CATHOLIC CHARITIES DEDICATED TO SERVING HUMAN NEEDS
Faith transcends our churches, moving beyond pages of Scripture and into our communities. As the COVID-19 pandemic forced houses of worship to close their doors this spring and summer, Deanna Wolf ‘12 (BA) witnessed faith taking hold in parking lots and neighborhoods. As the community and volunteer engagement manager for Catholic Charities Diocese of San Diego, Wolf (pictured) has seen how faith in action has been an integral part of the organization’s response to the global health crisis.
In 1919, as the Spanish Flu pandemic gripped the West Coast of the United States, Catholic Charities of San Diego was established as a children’s home for those orphaned by the crisis. Now in its centennial year, the organization is once again serving its community in response to a global pandemic.
In March 2020, as the number of U.S. COVID-19 cases rose, the Catholic Charities Diocese of San Diego searched for new ways to serve. Under the direction of CEO Appaswamy “Vino” Pajanor ’02 (LLM), the Catholic Charities Emergency Food Distribution Network was established to serve the food insecure and the senior population through weekly food pantries and home deliveries in the region. By utilizing multiple parish distribution locations, mobilizing as a drive-thru pantry, and limiting the number of volunteers at each site, Catholic Charities is able to adhere to physical distancing while providing food to those in need.
“Our faith institutions are where we go in times of trouble and where we’re looking for solace and hope, inspiration and connection,” says Wolf. “Even with the doors to our churches closed, we’ve been able to invite people back to church in a way.”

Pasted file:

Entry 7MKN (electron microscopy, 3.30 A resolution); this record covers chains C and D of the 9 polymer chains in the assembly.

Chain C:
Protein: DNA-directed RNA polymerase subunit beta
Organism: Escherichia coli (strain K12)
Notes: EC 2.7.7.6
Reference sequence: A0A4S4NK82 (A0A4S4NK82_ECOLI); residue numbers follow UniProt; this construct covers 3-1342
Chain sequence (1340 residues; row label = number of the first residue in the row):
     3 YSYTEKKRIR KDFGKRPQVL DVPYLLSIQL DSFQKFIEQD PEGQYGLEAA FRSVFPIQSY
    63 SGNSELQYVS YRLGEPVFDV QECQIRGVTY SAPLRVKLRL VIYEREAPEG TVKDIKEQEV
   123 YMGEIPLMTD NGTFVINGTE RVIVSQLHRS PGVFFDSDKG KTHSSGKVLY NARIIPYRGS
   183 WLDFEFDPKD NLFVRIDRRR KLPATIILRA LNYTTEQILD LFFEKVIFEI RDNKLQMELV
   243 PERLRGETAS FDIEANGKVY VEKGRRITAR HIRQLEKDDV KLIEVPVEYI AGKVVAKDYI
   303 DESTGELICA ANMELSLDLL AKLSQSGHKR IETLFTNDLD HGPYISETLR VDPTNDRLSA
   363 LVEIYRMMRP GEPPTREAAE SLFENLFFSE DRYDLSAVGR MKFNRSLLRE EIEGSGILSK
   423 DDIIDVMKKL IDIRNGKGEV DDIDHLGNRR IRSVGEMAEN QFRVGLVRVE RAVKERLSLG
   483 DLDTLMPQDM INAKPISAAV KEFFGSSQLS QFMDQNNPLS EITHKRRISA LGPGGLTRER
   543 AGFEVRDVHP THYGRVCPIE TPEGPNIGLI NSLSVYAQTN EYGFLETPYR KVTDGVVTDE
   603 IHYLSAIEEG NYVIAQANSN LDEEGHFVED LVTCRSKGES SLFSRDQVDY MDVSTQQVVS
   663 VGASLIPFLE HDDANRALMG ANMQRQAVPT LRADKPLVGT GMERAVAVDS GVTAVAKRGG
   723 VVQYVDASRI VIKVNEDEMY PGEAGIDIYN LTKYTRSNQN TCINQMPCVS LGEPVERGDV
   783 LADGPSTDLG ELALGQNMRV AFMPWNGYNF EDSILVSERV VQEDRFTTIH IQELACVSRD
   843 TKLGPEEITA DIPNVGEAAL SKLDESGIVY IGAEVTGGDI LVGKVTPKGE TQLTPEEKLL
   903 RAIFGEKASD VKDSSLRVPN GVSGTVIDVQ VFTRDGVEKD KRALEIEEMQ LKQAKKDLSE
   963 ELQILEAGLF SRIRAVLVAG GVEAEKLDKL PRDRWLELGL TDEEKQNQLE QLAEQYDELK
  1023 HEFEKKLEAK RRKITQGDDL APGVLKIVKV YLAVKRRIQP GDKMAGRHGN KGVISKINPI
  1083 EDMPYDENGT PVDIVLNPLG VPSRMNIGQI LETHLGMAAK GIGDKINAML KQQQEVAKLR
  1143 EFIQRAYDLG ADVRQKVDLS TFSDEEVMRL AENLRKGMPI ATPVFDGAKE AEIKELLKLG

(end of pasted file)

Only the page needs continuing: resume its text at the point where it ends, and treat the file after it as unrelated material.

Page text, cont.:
For Wolf, faith exemplified through action is at the very heart of Jesus’ teachings. “It’s very biblical. As Matthew 25 tells us, you feed the hungry, give drink to those who thirst. The role of church extends far beyond the walls of the building,” says Wolf. “Jesus always healed and always fed. He served human needs before he even got around to the business of teaching, and I think that’s what a good church does, no matter what.”
Since March, the program’s 21 parishes and more than 200 volunteers have spent thousands of hours handing out food at drive-thru pantries in parking lots and providing delivery for those unable to leave their homes. Volunteers have included USD resident ministers, who’ve helped collect and deliver food to the San Diego community.
“University Ministry at USD has enjoyed a long and rich partnership with Catholic Charities,” says Michael Lovette-Colyer, PhD, assistant vice president and director of University Ministry. “When we heard about their plan to respond to the pandemic through the Emergency Food Distribution Network, we immediately asked if we could help. Doing so has allowed us to advance our vision of serving as an anchor institution while responding to the needs of our local community.”
With these community-driven efforts and established relationships, Wolf sees Catholic Charities’ work, both now and in the future, as being accomplished hand in hand with parish partners, establishing long-term connections to support the common good and advance our faith.
And for Wolf, that faith is rooted in Jesus’ love.
“When I think about Catholic Charities and our work with the Emergency Food Distribution Network and other opportunities to volunteer, that is taking the love that Christ has given you and giving it to others, no matter who they are.” — Allyson Meyer ‘16 (BA), ‘21 (MBA)